vrijdag 29 november 2013

Dress Your Best: The Complete Guide to Finding the Style That's Right for Your Body (Boek)

From Publishers Weekly
The spunky hosts of TLC's What to Wear present a fashion guide that's empowering, friendly and exceedingly useful. No gimmicky, fruit-related body shape names here Kelly and London keep things simple. For each of their female body types "bigger on top," "bigger on the bottom," "a little extra in the middle," "curvy," "not curvy," etc. there's advice for petite, average height and tall women. (The men's section is equally straightforward if shorter: "tall," "athletic," "barrel-chested," etc.) Kelly and London use positive reinforcement (there are many more "dos" than "don'ts"), and sprinkle "universal tips" applicable to any body type throughout. Each type's section opens with a photo of an average-looking model sporting a basic swimsuit, along with comments from the model and the authors. Although they don't cite brand or store names, Kelly and London give plenty of specific advice: e.g., a straight dress will accentuate curves on an hourglass shape; a jacket with a moderately low "stance" (v-neck) will help the upper body appear longer. Ladies and gentlemen, start your shopping engines and don't leave home without this book!
Copyright © Reed Business Information, a division of Reed Elsevier Inc. All rights reserved.

From Booklist
The sweet yet knowledgeable and even assertive fashionistas who are the hosts of the hit cable TV show What Not to Wear set their precepts down in print in this delightfully upbeat and decidedly informative primer for both men and women. Their firm, understandable, and workable advice is underscored by their desire not to change anyone's body type--no preaching about dieting here--but simply to get people to understand their own body types and dress appropriately for the best effect. Kelly and London take 15 real women and 8 real men as "subjects," representing all types of bodies, from "bigger on top" to "barrel-chested," and with both illustrations and text, they suggest, for each subject, three outfits to wear for work, weekend, and evening. This book should be regarded as fun reading, not as a chore; the authors' approach to fashion is not as an arcane code capable of being grasped only by certain enlightened people. In their hands, fashion is not only about looking good but also about having a good time while doing so. Brad Hooper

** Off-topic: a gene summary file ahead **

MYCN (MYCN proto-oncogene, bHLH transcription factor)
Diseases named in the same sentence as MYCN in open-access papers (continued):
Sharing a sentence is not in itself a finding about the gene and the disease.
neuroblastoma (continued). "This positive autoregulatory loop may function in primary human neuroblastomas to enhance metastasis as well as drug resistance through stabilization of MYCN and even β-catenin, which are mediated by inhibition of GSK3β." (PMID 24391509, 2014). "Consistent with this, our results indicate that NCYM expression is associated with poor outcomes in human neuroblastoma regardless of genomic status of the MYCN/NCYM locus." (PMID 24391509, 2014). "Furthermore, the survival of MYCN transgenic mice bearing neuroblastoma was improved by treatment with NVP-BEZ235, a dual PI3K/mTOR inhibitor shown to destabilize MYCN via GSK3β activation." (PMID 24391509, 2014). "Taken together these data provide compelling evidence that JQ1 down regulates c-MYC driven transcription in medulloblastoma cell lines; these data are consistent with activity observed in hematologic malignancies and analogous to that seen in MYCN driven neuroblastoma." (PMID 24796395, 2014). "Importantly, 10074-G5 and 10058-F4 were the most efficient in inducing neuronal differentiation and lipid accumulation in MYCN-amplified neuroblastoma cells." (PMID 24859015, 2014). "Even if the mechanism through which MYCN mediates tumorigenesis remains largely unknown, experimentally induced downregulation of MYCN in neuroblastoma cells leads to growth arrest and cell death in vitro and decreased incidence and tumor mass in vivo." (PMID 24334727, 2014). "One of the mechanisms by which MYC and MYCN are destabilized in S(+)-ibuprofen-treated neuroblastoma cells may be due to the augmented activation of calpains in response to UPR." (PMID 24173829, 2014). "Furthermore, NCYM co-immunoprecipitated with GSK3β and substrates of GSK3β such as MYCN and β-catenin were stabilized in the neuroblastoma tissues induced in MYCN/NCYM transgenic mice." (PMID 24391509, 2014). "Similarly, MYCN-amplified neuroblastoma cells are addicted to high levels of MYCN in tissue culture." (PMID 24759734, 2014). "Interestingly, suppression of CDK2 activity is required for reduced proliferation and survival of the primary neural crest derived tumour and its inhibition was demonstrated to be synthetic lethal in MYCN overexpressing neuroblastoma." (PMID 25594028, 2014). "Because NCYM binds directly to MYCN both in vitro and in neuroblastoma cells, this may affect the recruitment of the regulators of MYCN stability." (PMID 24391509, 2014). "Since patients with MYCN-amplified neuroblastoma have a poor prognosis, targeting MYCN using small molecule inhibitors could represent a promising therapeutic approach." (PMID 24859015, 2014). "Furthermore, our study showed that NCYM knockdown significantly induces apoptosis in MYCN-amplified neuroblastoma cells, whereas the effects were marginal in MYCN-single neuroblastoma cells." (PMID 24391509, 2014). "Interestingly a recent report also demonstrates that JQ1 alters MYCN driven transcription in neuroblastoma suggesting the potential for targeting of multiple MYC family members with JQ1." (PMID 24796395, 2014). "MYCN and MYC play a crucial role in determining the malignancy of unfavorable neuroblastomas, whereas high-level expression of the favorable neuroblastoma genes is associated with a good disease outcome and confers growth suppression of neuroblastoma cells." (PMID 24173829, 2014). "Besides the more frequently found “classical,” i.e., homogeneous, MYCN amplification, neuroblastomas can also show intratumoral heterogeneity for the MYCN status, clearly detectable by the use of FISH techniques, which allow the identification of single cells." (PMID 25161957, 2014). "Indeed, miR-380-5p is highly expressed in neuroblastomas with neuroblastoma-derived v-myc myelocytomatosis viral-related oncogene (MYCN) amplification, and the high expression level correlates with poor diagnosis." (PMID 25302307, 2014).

Copyright © American Library Association. All rights reserved



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